And then further back you have Iran. They have a program, but they don't -- they have neither the reactors that would produce enough nuclear material for a bomb, nor do they have the other facilities that would allow them to get there quickly, but they seem to be working on them, and that's why people are concerned.

CHOI: Yes, there are two new facilities that they are working on, in fact.

WALSH: Right. And there a couple of aspects of that that are worrisome. I mean, as I said before, anytime a country pursues enriched uranium, especially in this day and age when uranium is cheap and you really don't need to go that route, you have to ask the question why? Particularly if you have lots of oil reserves and natural gas reserves.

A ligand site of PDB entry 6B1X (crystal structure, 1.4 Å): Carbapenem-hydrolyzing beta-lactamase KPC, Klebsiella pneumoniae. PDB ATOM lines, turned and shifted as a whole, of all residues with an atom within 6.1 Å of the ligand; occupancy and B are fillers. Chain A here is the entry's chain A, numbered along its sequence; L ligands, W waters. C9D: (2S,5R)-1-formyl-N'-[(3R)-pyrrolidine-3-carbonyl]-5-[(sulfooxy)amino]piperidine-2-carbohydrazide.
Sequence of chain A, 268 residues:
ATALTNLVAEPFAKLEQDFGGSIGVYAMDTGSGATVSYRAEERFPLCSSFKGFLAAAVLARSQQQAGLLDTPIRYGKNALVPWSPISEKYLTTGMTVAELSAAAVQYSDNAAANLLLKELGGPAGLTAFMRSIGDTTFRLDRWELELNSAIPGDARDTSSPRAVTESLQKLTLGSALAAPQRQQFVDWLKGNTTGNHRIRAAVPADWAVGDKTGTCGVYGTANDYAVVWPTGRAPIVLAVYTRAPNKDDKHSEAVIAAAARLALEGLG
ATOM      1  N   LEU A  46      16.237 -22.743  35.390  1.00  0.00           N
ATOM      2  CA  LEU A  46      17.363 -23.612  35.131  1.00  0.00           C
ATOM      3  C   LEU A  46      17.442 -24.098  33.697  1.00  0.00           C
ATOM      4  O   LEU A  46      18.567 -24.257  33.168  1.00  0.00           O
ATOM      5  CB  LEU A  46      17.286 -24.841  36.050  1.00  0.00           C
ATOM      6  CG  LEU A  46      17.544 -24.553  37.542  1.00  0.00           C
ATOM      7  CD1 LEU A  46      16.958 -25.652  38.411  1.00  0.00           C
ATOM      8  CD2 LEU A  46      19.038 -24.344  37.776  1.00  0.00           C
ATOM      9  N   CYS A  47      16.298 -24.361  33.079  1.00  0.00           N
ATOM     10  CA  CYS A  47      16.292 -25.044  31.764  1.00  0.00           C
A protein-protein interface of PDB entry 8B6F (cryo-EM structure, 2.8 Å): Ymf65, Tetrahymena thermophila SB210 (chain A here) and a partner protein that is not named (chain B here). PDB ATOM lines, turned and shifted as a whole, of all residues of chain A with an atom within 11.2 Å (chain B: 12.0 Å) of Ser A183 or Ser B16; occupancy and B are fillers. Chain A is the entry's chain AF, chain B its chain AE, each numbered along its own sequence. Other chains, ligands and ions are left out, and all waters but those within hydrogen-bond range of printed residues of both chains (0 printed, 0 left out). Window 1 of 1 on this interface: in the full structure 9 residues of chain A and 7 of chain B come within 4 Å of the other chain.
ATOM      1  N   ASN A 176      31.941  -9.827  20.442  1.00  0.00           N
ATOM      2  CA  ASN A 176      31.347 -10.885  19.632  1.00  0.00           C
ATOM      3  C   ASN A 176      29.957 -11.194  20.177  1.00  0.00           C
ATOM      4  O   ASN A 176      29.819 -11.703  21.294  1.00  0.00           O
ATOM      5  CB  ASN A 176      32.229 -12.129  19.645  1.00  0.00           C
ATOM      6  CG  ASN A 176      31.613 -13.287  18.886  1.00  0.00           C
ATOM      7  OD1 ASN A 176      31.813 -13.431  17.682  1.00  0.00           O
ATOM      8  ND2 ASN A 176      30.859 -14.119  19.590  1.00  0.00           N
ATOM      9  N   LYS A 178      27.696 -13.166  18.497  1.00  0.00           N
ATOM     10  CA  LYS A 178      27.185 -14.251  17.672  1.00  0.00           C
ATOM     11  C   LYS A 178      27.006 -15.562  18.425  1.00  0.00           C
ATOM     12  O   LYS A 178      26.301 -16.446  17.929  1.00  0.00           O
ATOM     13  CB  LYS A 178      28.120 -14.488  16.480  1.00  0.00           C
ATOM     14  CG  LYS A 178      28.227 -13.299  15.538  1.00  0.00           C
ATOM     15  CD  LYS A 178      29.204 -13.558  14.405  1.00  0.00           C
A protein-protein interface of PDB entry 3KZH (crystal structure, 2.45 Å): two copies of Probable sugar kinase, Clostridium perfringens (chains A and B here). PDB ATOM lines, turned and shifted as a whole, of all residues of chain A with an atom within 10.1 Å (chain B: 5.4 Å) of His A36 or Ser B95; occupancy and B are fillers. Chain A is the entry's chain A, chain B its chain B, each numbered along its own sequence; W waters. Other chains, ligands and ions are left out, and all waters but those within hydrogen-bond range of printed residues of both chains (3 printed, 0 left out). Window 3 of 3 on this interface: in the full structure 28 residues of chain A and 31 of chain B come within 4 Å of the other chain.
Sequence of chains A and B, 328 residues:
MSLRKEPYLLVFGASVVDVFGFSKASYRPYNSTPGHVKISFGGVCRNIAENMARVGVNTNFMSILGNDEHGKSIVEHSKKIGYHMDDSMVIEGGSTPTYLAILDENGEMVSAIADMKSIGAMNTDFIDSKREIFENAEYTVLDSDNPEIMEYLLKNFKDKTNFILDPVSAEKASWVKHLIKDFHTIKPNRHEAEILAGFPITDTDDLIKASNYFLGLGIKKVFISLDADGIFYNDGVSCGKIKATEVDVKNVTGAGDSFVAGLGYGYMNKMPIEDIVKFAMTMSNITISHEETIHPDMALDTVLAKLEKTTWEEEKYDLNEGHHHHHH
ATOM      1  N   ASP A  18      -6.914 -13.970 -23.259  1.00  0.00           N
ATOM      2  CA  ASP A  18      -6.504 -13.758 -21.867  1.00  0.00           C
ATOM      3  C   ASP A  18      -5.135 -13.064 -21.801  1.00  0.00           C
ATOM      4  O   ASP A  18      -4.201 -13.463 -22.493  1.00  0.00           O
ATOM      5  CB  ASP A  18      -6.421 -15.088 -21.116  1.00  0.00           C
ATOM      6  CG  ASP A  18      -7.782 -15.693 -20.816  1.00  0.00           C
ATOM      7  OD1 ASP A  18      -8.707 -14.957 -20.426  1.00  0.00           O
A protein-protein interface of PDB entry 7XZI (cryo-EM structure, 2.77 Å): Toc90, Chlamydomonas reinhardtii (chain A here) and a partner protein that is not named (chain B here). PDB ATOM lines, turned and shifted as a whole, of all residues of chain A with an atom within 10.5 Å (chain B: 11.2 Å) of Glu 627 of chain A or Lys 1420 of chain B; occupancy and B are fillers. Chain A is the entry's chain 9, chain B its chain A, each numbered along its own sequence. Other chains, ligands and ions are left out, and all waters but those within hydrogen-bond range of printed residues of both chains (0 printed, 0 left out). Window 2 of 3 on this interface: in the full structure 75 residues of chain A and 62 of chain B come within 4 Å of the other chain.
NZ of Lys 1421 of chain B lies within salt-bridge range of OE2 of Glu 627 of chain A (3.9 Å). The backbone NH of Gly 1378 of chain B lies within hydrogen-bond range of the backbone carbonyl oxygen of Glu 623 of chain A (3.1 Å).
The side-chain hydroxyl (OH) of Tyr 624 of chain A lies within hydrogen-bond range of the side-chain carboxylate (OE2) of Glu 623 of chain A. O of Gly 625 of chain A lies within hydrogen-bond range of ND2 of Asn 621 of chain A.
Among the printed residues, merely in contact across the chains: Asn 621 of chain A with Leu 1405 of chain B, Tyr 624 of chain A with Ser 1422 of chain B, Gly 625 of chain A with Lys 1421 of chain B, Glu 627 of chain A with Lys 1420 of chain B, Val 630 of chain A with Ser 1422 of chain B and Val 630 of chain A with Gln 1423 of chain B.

And then they have what is alleged to be a heavy water facility, which raises questions, because that's not the sort of facility that really goes with their power program, with the Bushear (ph) reactor that the Russians are helping with.

So there are some questions here. The IAEA, the International Atomic Energy Agency, visited some of these sites in February and we'll soon be getting a report on their assessment of where Iran is at, but so far the problem is we've been surprised. Iran has not been as forthcoming as perhaps some of us would have liked.

CHOI: And how significant is that IAEA report expected to be?

WALSH: Sophia, I think it's going to be very, very important. I think after talking with people in IAEA, they also think it's going to be an important report. They're taking it very seriously. They're probably a little nervous about it.